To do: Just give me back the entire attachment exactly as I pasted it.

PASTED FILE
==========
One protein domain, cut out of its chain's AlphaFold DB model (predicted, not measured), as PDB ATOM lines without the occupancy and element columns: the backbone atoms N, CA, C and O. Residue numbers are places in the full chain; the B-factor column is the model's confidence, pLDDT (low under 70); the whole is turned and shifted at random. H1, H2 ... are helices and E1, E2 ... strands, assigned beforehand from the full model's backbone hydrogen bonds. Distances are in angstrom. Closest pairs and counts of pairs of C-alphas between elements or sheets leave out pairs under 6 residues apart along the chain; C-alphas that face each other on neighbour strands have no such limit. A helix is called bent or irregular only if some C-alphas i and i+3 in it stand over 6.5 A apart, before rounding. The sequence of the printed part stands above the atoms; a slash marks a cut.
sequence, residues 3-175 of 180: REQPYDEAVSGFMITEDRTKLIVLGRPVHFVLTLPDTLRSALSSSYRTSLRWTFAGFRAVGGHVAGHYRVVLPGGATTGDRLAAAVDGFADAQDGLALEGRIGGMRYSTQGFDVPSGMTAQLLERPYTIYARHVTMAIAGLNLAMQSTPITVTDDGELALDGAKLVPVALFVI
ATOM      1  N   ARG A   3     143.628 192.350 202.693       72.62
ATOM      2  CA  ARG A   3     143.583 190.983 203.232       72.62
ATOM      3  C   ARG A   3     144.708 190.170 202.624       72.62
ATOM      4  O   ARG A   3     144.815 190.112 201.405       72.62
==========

One protein domain, cut out of its chain's AlphaFold DB model (predicted, not measured), as PDB ATOM lines without the occupancy and element columns: the backbone atoms N, CA, C and O. Residue numbers are places in the full chain; the B-factor column is the model's confidence, pLDDT (low under 70); the whole is turned and shifted at random. H1, H2 ... are helices and E1, E2 ... strands, assigned beforehand from the full model's backbone hydrogen bonds. Distances are in angstrom. Closest pairs and counts of pairs of C-alphas between elements or sheets leave out pairs under 6 residues apart along the chain; C-alphas that face each other on neighbour strands have no such limit. A helix is called bent or irregular only if some C-alphas i and i+3 in it stand over 6.5 A apart, before rounding. The sequence of the printed part stands above the atoms; a slash marks a cut.
sequence, residues 3-175 of 180: REQPYDEAVSGFMITEDRTKLIVLGRPVHFVLTLPDTLRSALSSSYRTSLRWTFAGFRAVGGHVAGHYRVVLPGGATTGDRLAAAVDGFADAQDGLALEGRIGGMRYSTQGFDVPSGMTAQLLERPYTIYARHVTMAIAGLNLAMQSTPITVTDDGELALDGAKLVPVALFVI
ATOM      1  N   ARG A   3     143.628 192.350 202.693       72.62
ATOM      2  CA  ARG A   3     143.583 190.983 203.232       72.62
ATOM      3  C   ARG A   3     144.708 190.170 202.624       72.62
ATOM      4  O   ARG A   3     144.815 190.112 201.405       72.62